Escape velocity then, which we can call 𝑣 sub 𝑒, is all about energy. It’s about an object’s kinetic energy being enough to meet or overcome a planet’s gravitational potential energy. We can say that an object’s escape velocity is found by balancing the object’s kinetic energy with a planet’s gravitational potential energy. Since escape velocity, 𝑣 sub 𝑒, is actually a speed rather than a velocity, we’ll equate the kinetic energy of the escaping object with the magnitude of the planet’s gravitational potential energy.

In this mathematical relationship, there’s something very interesting and perhaps counterintuitive. We see that the mass of our object, which we want to escape the gravitational pull of the planet, appears on both sides of the equation. Meaning that, mathematically, the mass cancels out so that, apparently, an object’s escape velocity has nothing to do with its own mass.

Canceling that mass out and dropping the absolute value bars, we can rearrange now to solve for 𝑣 sub 𝑒, the escape velocity. We find that it’s equal to the square root of two times the universal gravitational constant times the mass of the spherical body it’s trying to escape from divided by the radius of that body. Notice that the right side of this equation has nothing in it about the object that’s escaping but is only about the object being escaped from. And in particular, for a spherically symmetric body, it only depends on that body’s mass and its radius.

It turns out when we enter in the numbers for planet Earth that the escape velocity for an object to escape Earth’s gravitational field is about 11 kilometers per second. If an object can achieve that speed, it will be able to leave Earth’s gravity and escape the planet permanently. We can calculate escape velocity though for any spherically symmetric object.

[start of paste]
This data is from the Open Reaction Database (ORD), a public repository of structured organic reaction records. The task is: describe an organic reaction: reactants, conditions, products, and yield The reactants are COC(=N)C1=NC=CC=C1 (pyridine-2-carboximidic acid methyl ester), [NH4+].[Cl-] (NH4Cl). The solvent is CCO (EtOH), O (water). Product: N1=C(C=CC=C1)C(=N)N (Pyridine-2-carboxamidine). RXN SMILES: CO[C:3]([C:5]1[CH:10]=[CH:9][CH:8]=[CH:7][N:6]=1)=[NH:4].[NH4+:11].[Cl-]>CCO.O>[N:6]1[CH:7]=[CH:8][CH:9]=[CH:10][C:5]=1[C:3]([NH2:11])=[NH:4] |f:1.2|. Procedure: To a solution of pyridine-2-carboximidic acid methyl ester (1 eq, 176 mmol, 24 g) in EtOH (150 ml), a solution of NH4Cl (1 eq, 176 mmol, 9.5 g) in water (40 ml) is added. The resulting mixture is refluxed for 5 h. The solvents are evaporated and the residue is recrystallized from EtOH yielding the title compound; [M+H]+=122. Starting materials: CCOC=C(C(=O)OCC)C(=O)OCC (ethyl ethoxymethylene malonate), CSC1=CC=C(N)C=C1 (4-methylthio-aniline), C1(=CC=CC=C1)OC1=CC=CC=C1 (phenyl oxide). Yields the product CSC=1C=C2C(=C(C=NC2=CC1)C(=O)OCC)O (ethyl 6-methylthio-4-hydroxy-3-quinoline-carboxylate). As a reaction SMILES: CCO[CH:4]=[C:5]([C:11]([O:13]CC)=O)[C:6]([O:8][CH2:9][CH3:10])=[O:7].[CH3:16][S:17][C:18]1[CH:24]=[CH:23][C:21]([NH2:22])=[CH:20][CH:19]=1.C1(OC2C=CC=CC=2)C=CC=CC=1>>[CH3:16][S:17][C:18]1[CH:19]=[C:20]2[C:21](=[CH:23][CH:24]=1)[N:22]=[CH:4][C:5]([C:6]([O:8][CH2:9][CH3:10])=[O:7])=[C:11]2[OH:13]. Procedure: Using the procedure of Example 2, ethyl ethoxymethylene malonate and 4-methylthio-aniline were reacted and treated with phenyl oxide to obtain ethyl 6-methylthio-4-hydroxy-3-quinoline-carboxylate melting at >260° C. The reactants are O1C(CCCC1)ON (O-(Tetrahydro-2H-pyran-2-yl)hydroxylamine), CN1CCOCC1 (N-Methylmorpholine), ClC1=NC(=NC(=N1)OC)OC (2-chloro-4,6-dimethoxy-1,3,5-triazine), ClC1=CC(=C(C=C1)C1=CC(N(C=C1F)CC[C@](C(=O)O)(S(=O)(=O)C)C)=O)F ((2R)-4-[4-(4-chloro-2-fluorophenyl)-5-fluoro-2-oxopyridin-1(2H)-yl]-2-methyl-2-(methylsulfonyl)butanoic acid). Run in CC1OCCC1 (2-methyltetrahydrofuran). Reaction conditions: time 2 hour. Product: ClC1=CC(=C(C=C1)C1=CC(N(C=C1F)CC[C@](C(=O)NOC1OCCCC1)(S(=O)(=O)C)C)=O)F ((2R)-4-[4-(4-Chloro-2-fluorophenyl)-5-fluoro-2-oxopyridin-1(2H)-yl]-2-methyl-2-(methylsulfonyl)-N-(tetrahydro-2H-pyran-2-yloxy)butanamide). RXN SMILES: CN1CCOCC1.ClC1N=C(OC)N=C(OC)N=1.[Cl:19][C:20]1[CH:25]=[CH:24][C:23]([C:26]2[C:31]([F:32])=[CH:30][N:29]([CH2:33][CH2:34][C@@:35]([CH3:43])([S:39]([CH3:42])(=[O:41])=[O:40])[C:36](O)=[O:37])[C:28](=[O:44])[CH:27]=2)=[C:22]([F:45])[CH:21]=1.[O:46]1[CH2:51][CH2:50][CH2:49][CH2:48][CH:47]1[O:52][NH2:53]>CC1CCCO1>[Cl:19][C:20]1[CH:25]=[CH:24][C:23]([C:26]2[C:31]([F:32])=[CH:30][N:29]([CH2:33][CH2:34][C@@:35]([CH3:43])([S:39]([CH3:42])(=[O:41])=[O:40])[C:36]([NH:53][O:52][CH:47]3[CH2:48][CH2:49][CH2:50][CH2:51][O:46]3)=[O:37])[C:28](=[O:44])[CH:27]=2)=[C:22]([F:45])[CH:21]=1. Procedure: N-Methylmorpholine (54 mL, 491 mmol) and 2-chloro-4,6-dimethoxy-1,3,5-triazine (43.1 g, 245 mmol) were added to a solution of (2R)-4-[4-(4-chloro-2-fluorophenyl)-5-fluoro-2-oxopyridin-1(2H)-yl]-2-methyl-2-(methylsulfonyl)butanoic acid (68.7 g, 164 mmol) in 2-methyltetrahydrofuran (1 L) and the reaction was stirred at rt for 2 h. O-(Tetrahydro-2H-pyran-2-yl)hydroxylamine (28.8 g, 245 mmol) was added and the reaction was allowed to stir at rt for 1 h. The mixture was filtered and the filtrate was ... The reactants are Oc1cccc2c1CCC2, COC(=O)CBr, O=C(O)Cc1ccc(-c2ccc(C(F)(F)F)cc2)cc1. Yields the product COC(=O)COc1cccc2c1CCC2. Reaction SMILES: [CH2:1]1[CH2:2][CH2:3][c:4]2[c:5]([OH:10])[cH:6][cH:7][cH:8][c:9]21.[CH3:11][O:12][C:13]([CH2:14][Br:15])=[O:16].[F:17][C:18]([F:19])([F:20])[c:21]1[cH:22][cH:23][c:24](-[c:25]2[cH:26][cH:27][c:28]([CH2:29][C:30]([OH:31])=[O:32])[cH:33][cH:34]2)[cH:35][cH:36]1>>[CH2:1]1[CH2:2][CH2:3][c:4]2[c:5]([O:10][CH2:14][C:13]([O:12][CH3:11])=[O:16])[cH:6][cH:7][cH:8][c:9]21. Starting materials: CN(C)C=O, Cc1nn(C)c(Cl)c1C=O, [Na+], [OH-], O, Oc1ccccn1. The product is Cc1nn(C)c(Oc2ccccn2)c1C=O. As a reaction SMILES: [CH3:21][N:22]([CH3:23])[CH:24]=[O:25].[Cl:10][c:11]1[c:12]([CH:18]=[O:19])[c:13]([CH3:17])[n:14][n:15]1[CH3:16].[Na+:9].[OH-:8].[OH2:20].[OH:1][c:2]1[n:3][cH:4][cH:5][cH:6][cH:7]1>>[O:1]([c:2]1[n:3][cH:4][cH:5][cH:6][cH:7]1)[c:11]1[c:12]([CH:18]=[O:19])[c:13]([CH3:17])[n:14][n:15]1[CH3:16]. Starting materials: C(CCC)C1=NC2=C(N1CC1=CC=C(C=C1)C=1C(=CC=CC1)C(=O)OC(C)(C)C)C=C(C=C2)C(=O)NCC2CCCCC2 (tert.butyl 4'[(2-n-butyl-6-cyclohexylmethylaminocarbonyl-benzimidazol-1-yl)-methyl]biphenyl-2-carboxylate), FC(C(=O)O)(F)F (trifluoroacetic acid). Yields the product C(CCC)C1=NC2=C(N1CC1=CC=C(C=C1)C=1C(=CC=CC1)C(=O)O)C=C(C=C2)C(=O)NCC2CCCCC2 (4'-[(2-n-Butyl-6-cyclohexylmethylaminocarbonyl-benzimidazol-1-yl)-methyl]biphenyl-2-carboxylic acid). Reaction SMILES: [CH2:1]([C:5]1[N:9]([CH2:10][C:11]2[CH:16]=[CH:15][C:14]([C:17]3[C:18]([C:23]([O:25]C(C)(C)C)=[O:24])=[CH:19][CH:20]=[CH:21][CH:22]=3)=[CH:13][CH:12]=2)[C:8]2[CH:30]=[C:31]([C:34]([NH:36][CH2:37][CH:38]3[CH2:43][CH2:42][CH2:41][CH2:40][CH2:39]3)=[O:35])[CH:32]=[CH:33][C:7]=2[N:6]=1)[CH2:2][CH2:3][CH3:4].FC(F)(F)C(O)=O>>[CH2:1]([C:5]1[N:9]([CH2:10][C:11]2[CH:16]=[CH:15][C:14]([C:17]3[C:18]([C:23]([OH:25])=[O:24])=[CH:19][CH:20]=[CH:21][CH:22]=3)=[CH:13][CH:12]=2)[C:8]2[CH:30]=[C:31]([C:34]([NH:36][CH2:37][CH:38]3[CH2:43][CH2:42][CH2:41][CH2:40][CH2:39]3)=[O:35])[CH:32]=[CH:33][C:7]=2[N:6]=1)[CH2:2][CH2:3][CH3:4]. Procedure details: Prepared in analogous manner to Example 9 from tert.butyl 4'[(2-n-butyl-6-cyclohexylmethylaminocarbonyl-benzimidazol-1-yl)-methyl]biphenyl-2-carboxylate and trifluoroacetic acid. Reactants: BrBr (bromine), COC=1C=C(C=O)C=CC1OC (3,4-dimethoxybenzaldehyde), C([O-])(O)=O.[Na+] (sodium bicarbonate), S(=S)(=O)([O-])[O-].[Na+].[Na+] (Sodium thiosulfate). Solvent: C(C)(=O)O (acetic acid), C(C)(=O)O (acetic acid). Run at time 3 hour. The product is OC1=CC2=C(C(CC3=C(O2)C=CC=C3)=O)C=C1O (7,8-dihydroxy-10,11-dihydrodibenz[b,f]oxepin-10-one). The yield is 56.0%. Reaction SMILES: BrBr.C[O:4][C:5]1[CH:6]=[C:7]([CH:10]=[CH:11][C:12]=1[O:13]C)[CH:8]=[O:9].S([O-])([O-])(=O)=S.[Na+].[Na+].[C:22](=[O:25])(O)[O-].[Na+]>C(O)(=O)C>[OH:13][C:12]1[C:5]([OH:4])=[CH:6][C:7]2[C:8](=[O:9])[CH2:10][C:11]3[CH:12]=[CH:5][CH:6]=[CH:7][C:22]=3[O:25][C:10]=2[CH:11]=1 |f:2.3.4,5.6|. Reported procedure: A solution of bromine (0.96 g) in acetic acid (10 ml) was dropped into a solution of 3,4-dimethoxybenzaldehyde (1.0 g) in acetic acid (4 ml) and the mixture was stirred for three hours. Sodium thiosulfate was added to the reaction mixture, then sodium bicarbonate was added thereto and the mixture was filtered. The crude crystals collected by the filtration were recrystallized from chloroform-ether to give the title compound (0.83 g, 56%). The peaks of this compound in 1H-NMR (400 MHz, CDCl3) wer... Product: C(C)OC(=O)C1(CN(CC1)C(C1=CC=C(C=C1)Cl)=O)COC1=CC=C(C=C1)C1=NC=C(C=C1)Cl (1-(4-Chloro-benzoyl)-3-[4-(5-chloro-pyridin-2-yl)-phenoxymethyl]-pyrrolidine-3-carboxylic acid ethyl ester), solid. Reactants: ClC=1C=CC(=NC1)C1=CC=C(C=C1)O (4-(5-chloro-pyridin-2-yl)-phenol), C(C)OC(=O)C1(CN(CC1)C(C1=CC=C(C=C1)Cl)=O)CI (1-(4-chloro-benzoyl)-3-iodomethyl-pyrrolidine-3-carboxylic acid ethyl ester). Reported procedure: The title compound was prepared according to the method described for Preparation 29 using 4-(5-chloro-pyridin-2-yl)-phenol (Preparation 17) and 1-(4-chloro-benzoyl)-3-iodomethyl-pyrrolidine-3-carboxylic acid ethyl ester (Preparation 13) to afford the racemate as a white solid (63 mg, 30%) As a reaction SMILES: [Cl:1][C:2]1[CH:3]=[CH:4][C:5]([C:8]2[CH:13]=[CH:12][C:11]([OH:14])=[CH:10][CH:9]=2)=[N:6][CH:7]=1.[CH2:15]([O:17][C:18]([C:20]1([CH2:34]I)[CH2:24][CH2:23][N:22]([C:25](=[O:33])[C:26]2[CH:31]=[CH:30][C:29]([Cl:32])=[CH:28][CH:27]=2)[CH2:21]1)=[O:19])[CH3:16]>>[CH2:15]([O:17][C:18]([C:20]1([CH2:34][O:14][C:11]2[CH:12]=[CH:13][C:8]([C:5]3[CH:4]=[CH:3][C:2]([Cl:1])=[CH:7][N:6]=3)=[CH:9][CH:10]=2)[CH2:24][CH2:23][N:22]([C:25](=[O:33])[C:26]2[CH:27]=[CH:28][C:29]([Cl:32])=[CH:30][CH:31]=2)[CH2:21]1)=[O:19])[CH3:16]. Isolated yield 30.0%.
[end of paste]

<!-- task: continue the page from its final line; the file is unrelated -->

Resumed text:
Say that we have a tennis ball. The mass of the tennis ball is about 0.058 kilograms. And it has a radius of a little over three centimeters. If we enter these values in SI base units into our equation for escape velocity along with the universal gravitational constant, we find that, for an object to escape from the surface of a tennis ball, it needs to have a minimum speed of about 1.5 times 10 to the negative fifth meters per second, which is roughly an object moving at one twentieth of a meter every hour.

This just shows that escape velocity can be calculated for any spherically symmetric object. But of course, it was developed in a context of planetary scales. Let’s get some more practice calculating escape velocity using another example.

What is the speed needed to escape from the Earth–Moon system from a point on the surface of Earth? Assume there are no other bodies involved. And do not account for the fact that Earth and the Moon are moving in their orbits. Use a value of 385.0 times 10 to the third kilometers for the distance between the centers of the Moon and Earth, 5.97 times 10 to the 24th kilograms for Earth’s mass, and 7.35 times 10 to the 22 kilograms for the Moon’s mass.

We’re asked to solve for the speed needed to escape the Earth–Moon system. That’s an escape velocity which we’ll call 𝑣 sub 𝑒. And we can start on our solution by drawing a sketch of this situation. Considering this system of the Earth and the Moon which orbits around it, when we consider an object somewhere on Earth’s surface escaping the gravitational pull of this system, we’d want to position it on Earth so that we minimize the escape speed or escape velocity needed to do this.